CC BY-NC-ND 4.0 · The Arab Journal of Interventional Radiology 2022; 06(02): 106-107
DOI: 10.1055/s-0042-1749070
Letter to Editor

Transarterial Embolization of Hemitruncus Arteriosus Aneurysm

1   Department of Diagnostic and Interventional Radiology, Imam Abdulrahman Bin Faisal University, Dammam Eastern Provenance, Kingdom of Saudi Arabia
2   Department of Interventional Radiology, King Fasail Specialist Hospital and Research Center, Riyadh, Kingdom of Saudi Arabia
3   Department of Interventional Radiology, Ministry of Health, Kingdom of Saudi Arabia
› Author Affiliations

Hemitruncus arteriosus is a rare congenital heart disease in which the pulmonary artery arises from the aorta. Patients usually present with symptoms of pulmonary hypertension during the neonatal period.

A 15-year-old female with no past medical history presented with progressive dyspnea and hemoptysis for 2 months. On admission, the patient was hypoxic (O2 saturation was 88% on room air). Echocardiogram showed an elevated pulmonary artery systolic pressure (PASP: 90 mm Hg) with a D-shaped left ventricle.

Chest computed tomography (CT) angiogram showed the right pulmonary artery arising from the posterior aspect of the ascending aorta ([Fig. 1]) with a 4-mm saccular aneurysm in the right lower pulmonary artery associated with surrounding air space consolidation representing alveolar hemorrhage ([Fig. 2]). Surgical management was considered high risk due to severe pulmonary hypertension.

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Fig. 1 Chest CT showed right pulmonary artery arising from the posterior aspect of the ascending aorta. CT, computed tomography.
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Fig. 2 Right lower pulmonary artery aneurysm in posterior segment measuring 4 mm surrounded by consolidation with significant hypertrophy of the right ventricle.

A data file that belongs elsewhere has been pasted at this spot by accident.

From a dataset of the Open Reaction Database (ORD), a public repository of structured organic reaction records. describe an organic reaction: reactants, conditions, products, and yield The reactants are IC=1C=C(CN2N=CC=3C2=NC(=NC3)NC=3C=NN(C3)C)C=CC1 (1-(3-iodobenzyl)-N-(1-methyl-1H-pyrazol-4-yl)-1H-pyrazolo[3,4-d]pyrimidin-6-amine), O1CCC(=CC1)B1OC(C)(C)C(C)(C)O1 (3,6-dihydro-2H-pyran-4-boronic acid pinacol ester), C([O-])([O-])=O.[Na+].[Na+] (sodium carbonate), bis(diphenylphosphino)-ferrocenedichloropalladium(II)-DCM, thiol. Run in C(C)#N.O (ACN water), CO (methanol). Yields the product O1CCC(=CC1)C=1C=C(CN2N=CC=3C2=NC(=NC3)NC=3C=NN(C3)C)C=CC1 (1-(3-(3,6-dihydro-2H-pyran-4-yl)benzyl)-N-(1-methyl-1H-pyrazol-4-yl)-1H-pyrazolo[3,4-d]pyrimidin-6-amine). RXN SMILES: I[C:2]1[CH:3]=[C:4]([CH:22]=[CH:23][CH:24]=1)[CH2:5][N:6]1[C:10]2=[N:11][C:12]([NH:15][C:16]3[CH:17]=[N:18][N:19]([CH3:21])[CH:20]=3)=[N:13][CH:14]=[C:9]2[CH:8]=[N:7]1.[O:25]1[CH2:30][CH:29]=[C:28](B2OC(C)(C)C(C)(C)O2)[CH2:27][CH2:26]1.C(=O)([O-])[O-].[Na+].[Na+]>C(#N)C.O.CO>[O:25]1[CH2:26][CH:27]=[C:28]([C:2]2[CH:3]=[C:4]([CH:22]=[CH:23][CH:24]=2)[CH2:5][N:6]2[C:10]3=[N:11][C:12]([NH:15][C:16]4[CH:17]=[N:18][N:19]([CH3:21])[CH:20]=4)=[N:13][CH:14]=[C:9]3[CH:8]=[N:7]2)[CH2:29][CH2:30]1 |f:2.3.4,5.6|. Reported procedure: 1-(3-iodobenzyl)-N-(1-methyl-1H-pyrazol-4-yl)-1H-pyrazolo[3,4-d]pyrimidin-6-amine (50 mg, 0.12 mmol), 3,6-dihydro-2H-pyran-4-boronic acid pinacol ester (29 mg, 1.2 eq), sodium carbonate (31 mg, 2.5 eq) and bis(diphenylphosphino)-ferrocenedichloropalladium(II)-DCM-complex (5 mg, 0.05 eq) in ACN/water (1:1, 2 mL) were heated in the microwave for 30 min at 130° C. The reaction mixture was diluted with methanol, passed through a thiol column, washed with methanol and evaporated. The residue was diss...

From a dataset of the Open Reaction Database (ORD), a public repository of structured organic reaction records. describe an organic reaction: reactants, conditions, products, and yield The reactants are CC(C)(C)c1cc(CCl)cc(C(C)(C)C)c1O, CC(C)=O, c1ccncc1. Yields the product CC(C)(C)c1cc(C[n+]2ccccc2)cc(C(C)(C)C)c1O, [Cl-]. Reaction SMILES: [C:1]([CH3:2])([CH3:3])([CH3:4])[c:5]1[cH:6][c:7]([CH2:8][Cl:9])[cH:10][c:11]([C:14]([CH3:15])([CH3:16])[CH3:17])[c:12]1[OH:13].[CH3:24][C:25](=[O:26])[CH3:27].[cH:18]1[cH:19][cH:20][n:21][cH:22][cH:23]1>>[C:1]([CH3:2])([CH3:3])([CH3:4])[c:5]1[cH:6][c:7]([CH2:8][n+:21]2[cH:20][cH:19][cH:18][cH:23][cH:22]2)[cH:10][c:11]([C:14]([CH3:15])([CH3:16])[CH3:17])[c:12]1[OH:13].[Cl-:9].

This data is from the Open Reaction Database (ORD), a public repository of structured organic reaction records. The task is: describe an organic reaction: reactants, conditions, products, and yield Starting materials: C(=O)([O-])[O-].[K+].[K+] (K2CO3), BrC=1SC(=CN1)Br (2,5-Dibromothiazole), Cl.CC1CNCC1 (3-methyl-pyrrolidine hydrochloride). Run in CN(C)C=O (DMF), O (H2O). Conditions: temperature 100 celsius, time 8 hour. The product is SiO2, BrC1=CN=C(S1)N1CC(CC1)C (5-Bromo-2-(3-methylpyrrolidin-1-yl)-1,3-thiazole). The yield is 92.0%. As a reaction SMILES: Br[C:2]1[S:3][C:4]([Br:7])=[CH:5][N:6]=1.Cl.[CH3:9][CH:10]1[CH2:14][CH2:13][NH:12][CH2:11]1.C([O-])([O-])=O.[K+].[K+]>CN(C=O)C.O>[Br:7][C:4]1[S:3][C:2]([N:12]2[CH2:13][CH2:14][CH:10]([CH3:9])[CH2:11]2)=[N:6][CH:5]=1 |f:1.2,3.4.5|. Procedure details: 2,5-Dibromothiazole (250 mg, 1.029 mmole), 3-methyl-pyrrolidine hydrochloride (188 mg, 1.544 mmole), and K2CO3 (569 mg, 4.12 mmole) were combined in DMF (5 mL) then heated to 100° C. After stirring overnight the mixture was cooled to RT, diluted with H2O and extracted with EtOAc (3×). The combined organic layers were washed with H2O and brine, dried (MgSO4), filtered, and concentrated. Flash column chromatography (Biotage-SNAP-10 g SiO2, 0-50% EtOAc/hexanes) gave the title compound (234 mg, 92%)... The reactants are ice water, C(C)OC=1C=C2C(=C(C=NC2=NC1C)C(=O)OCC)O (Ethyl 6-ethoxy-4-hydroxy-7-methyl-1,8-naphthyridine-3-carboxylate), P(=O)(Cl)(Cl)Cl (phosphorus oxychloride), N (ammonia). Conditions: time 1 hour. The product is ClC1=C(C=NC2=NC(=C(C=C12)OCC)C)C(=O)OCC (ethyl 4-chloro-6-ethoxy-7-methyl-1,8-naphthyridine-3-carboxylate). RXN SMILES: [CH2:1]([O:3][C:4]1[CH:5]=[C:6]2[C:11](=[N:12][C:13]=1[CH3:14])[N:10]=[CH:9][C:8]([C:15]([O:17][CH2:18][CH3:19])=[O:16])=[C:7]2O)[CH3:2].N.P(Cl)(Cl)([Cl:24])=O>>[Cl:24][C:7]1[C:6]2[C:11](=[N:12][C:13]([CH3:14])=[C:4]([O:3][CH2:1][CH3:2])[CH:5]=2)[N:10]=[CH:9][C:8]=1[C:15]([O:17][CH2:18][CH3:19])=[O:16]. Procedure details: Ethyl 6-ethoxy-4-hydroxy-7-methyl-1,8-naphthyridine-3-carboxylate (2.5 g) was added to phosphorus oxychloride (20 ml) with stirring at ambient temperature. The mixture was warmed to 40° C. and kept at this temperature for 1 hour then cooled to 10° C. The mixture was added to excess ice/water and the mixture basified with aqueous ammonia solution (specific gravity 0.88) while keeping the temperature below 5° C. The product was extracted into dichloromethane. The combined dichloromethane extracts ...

Embolization was done via left brachial artery access. A 5-Fr diagnostic catheter was advanced over a guidewire to the ascending aorta followed by selection of the anomalous right pulmonary artery. Angiogram showed anomalous origin of the right pulmonary artery from the posterior aspect of ascending aorta with a subsegmental pulmonary artery aneurysm ([Fig. 3]). A microcatheter was advanced distal to the aneurysm followed by embolization using Concerto detachable 5 mm × 20 cm micro coils (Medtronic, Minnesota, United States). Postembolization angiogram showed complete exclusion of the aneurysm ([Fig. 4]).

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Fig. 3 Digital subtraction angiography shows a 4-mm aneurysm (arrow) arising from the right lower pulmonary artery. The diagnostic catheter crosses from the aorta to the right lower pulmonary artery.
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Fig. 4 Postcoiling angiogram shows complete occlusion and isolation of the aneurysm.

The patient was discharged 2 days later with no more hemoptysis, and continued on medical management for pulmonary hypertension. No recurrent episodes of hemoptysis reported at 6-month follow-up.

The patient is planned for surgical correction of the hemitruncus arteriosus after controlling the symptoms of pulmonary hypertension and optimization of medical management.

Hemitruncus arteriosus develops during the fetal period due to failure or incomplete leftward migration of the right posterior aortic arch that leads to development of the right pulmonary artery from the posterior aspect of ascending aorta. This is eight times more frequent on the right than the left.[1]

Hemitruncus arteriosus presents during the early neonatal period by signs and symptoms of elevated pulmonary arterial pressure.[2] Surgical management by correction of these anomalies is the treatment of choice, and survival rate is as low as 30% if left untreated.[3]

Late presentation of Hemitruncus arteriosus in adulthood was reported only in 16 cases in the literature.[4]

Surgical repair of hemitruncus is done early in the infancy. However, there are reported cases showing effective surgical repair even in late presentation to minimize complications of pulmonary hypertension.[5]

The cause of pulmonary artery aneurysm in this case remains unclear, especially with the absence of trauma, pulmonary artery interventions, or documented pulmonary infection. Chronic exposure to high systemic arterial pressure is presumed to be the etiology of this aneurysm. However, none of the previously reported cases of hemitruncus arteriosus was complicated by aneurysmal formation.

This case illustrates a rare cause of hemoptysis secondary to hemitruncus arteriosus aneurysm that was treated with trans arterial coil embolization.

Publication History

Article published online:
15 July 2022

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